AHP for ArcGIS 10.x using Python

When it comes to site selection problems or suitability models, the spatial Multi-Criteria Analysis (Weighted Overlay) is the most commonly used method. It’s easy, simple and popular. However, if it’s your first time to come across this method, it’s highly recommended to have a look at this link.

After defining the problem you want to solve, the next 4-steps are followed to perform this method.

  1. Determine significant layers.
  2. Reclassify the layers.
  3. Weight the input layers.
  4. Sum up the weighted layers

My concern was always about how I can assign a weight to each layer in a kind of scientific way. However, Analytic Hierarchy Process (AHP) sorted it out. Wiki defines it as “A structured technique for organizing and analyzing complex decisions, based on mathematics and psychology. It was developed by Thomas L. Saaty in the 1970s and has been extensively studied and refined since then”.

The main concept of AHP is to pair-wise compare all criteria. A value of 1 expresses “equal importance” and a value of 9 is given for those factors having an “extreme importance” over another factor in a comparison matrix.

To get a full description of this method, I do recommend these two videos which illustrate this method in a decent way.

Well, I found a tool that integrates the AHP method within ArcGIS Environment, but, unfortunately, it is compatible with ArcGIS 9.x only!. Therefore, I said why I don’t integrate these calculations within ArcGIS 10.x (tested on 10.2). Python scripting and ArcPy are used.

  1. Download the AHPforArcGIS10.x file and extract it.
  2. Right click on “ ArcToolbox”, click “add Toolbox”
  3.  Add the “AHP” toolbox (Fig.1)

    Fig1
    Fig1
  4. Double click on the (AHPstep1) script tool. This tool is developed to create an emptyAHP matrix that should be filled by the user. The tool is designed to identify all raster layers in the TOC. However, any vector layers will be ignored (Fig.2)
    Fig2
    Fig2

    In this example I have 5 layers in the TOC, the first two are vector layers and the rest are raster layers(fig.3).

    Fig3
    Fig3
  5. Choose the “File Geodatabase” that you want to save the matrix in.
  6. Choose a name for that comparison matrix.
  7. An empty matrix is generated in the “file Geodatabase” (as illustrated in the figure, the names of the layers are automatically assigned to the matrix).
  8. Add the table (matrix) to theArcMap and fill it (you can add /remove any desired field/row) (Fig.4)

    Fig4
    Fig4
  9. Double click on the (AHP step2) script tool. This tool is designed to analyse the comparison matrix and to generate the consistency index (CI) as well as consistency ratio (CR).
  10. Add the filled matrix (Fig.5)

    Fig5
    Fig5
  11. Another table will be added in the same filegeodatabase with a suffix (CI), refereeing to Consistency Index (Fig.6)

    Fig6
    Fig6
  12. The generated table lists the weights of each layer, consistency index (CI), consistency ratio (CR) and average consistency index (RI) (Fig.7)

    Fig7
    Fig7

If (CR) exceeds a value of 1, a message states “The comparison matrix should be improved.” appears in the “Notes” field, while a message states “The matrix is considered to be consistent enough “appears if the CR is less than the value of 1.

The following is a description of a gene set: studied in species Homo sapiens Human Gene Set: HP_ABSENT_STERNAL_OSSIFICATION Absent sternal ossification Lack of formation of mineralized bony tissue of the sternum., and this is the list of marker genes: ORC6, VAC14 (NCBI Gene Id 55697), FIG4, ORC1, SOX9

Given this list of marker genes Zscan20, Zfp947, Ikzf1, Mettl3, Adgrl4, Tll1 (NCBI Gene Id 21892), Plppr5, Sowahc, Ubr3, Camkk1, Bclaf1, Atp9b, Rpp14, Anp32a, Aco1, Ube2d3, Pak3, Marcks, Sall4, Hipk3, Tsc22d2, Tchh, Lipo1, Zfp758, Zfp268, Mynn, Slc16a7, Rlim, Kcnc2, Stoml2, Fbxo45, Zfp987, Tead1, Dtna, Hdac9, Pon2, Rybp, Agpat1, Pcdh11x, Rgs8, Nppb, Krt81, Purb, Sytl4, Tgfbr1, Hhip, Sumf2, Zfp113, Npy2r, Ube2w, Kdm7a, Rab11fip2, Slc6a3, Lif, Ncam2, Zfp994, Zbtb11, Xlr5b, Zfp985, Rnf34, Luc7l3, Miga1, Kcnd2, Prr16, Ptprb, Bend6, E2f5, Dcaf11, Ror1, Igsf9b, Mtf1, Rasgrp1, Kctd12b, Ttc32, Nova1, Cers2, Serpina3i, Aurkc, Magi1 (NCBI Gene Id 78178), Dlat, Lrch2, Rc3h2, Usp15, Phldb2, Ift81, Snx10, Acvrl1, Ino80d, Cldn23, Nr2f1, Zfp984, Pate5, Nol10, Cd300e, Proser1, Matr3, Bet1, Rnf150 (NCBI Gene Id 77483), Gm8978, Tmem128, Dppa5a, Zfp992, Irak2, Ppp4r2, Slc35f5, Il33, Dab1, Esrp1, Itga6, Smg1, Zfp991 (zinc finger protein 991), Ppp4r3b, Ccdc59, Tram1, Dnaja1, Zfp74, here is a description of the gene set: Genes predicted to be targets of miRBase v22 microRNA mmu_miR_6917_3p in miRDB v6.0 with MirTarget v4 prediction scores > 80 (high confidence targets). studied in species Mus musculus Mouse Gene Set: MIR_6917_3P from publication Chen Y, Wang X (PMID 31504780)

Note: the Maximum number of raster layers is 15 while the minimum number is 2. Otherwise, an error message appears.

Feel free to download the AHPforArcGIS10.x tool (with Python scripts).

Your comments are more than welcome.

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MGM
MGM
6 years ago

Great to see this post. Can anyone tell, what is the next step? I mean, how to use this matrix with weighted values in ArcGIS to obtain final suitability map?

Mohammed Habboub
Habboub
6 years ago
Reply to  MGM

Yes, sure..

ArcGIS “Weighted sum” tool could be used.

Essentially, it multiplies each pixel of a layer by its generated weight. Then all the weighted layers are summed together.

Recalling my example above, the final suitability map = “Third layer” * 0.38 + “Fourth Layer” * 0.3 + “Fifth layer” *0.32.

The “raster calculator” tool is another option.

For more information, please check this page

http://resources.arcgis.com/en/help/main/10.1/index.html#//009z000000rr000000

and these nice videos:

Part1: https://www.youtube.com/watch?v=Gb4wnXWR_Bs

Part2: https://www.youtube.com/watch?v=uT2e_3kB2iY

Part3: https://www.youtube.com/watch?v=UC6M3IdCgLs

and let me know if you need any further help

MGM
MGM
6 years ago
Reply to  Habboub

Thanks Haboub!

Samuel Fernández
Samuel Fernández
6 years ago

Thanks a lot! This tool is too much useful. Thanks for sharing!

Mohammed Habboub
Habboub
6 years ago

Welcome, Samuel.
Happy to hear that 🙂

Shashi Bhattarai
Shashi Bhattarai
6 years ago

Thanks for sharing this useful information. I have further shared this at https://www.facebook.com/AHPforDecisionMaking

Muhammad Saad
Muhammad Saad
5 years ago

Aoa Sir.Hope u are fine. i am studying geo informatics engineering From Nust.sir I just need to know how can i implement AHP in python for site suitability of vegetation type.. sir kindly plz send me any link or tutorial video in which AHP implementation in python for site suitability is described ..As this is Part of my final year project..Plz consider this its a request

‫يزيد الدرويش‬‎
‫يزيد الدرويش‬‎
5 years ago

I need AHPforArcGIS9.x

Hasan Zorba
Hasan Zorba
5 years ago

Hi, I use arcgis 10.2.2. ,yet the fundemantel problem is that we havent run Ahp for Arcgis using python.This programme should be compatible my using arcgis .So do you have any document to run this process ? Should you sent me with pdf or word? Thank you

pankaj
pankaj
4 years ago

I am not getting step 1 and step 2 script with AHP tool. Can anyone help me with this?

Mohammad Hosseini
Mohammad Hosseini
6 months ago

Thanks